Steig draws our attention to a number of embedded details in the 1840 steel-engraving (particularly the trunk, the medicine-bottle, and the playing cards) to support his contention that this is not a version of Mrs. Richard Swiveller, but a fresh representation of the Marchioness as she develops in the novel over the course of a year:
On her face is an open expression quite different from the haunted, ravaged look of the original illustrations. One's first thought is that this must be the Marchioness after she has gone to school and married Dick;but the details belie this impression, for she sits on a chest marked "D. Swiveller His Chest", and holds several playing cards in her lap, while two medicine bottles are visible inthe background. These details indicate that this is an illustration of that part of the novel in which the Marchioness nurses Dick through his illness and plays cribbage with herself to while away the time. (It corresponds to "A Quiet Game of Cribbage," in which, perhaps coincidentally the Marchioness looks most feminine.) There is no ambiguity here: the Marchioness is explicitly nubile, andyet, according to the setting, is "small servant" and not polished nineteen-year-old. Phiz has compensated for the uncertainty of his early illustrations with the directness ofthis one. Indeed, he overcompensates by eliminating allsigns (except the untidy hair and the oversized slippers) ofthe Marchioness's privation, and to that extent he distortsDickens. But the illustration as a whole may be taken to represent part of the artists's imaginative experiencing of Dickens's creation, a part which is given only fleeting and hesitant expression in the original engravings. 
Relevant illustrations from the Household Edition volumes (1872 and 1876)
Left: Thomas Worth takes a different approach, using a dark plate to suggest the sense of apprehension young Garland feels at following the Small Servant up the stairs: He suffered his companion to take his hand, and to lead him up the dark and narrow stairs (1872). Right: Charles Green's less whimsical Household Edition illustration focuses on the Marchioness's decisive action at the critical moment as she determines to bring Abel Garland to Dick's bedside in She had nothing for it now, therefore, but to run after the chaise (1876).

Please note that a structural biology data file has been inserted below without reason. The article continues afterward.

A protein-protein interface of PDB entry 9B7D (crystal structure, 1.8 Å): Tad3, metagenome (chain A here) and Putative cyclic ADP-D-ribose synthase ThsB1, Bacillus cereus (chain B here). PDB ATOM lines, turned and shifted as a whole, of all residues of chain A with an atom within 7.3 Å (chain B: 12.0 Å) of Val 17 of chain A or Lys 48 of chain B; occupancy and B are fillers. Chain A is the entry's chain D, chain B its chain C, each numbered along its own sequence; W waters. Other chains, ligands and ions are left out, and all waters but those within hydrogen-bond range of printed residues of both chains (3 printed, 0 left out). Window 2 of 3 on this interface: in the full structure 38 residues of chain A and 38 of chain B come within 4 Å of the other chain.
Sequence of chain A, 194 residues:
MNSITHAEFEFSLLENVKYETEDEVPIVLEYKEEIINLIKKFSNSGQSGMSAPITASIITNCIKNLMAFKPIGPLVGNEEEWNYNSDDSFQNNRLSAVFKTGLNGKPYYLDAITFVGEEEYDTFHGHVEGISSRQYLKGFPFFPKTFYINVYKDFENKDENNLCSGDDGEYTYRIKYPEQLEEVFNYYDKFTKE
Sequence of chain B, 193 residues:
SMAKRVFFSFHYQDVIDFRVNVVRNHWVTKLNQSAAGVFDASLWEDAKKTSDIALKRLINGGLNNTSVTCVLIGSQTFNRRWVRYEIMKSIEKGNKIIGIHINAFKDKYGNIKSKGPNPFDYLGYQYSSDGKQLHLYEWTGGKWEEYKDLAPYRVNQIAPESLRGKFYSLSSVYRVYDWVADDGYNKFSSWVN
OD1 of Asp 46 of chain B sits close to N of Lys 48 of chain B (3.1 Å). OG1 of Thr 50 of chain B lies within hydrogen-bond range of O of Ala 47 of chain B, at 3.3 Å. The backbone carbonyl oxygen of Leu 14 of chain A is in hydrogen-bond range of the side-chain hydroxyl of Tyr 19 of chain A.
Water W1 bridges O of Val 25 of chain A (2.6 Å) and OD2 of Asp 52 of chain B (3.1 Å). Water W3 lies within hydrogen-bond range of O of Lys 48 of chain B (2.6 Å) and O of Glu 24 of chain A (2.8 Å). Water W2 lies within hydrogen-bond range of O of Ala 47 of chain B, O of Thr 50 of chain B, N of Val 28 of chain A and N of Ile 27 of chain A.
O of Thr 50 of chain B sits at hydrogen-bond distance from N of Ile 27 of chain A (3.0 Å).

- The Marchioness — A brilliant afterthought
- The Old Curiosity Shop Illustrated: A Team Effort by "The Clock Works" (1841)
- Cattermole's Illustrations of The Old Curiosity Shop.
- Frontispieces to the three-volume edition of Dickens's The Old Curiosity Shop, illustrated by Felix Octavius Carr Darley in the James G. Gregory (New York) Household Edition (1861-71)
- The Old Curiosity Shop by Sol Eytinge, Jr., in the Boston Diamond Edition (1867)
- The Old Curiosity Shop by Thomas Worth in the American Household Edition (1874)
- The Old Curiosity Shop by Charles Green in the British Household Edition (1876)
- J. Clayton Clarke ("Kyd") (13 lithographs from watercolours)
- Harold Copping (2 plates selected)
Scanned images and texts by Philip V. Allingham. [You may use this image without prior permission for any scholarly or educational purpose as long as you (1) credit the person who scanned the image and (2) link your document to this URL in a web document or cite the Victorian Web in a print one.]
Dickens, Charles. The Old Curiosity Shop in Master Humphrey's Clock. Illustrated by Phiz, George Cattermole, Samuel Williams, and Daniel Maclise. 3 vols. London: Chapman and Hall, 1840.
_____. The Old Curiosity Shop. Frontispieces by Felix Octavius Carr Darley and Sir John Gilbert. The Household Edition. 55 vols. New York: Sheldon & Co., 1863. 4 vols.
Lester, Valerie Browne. Phiz: The Man Who Drew Dickens. London: Chatto and Windus, 2004.
Steig, Michael. Chapter 3, "From Caricature to Progress: Master Humphrey's Clock and Martin Chuzzlewit." Dickens and Phiz. Bloomington & London: Indiana U. P., 1978. 51-85.
_______. "Phiz's Marchioness." Dickens Studies. 2, 3: (September 1966): 141-46.
Vann, J. Don. "The Old Curiosity Shop in Master Humphrey's Clock, 25 April 1840-6 February 1841." Victorian Novels in Serial. New York: MLA, 1985. 64-5.
Last modified 12 November 2020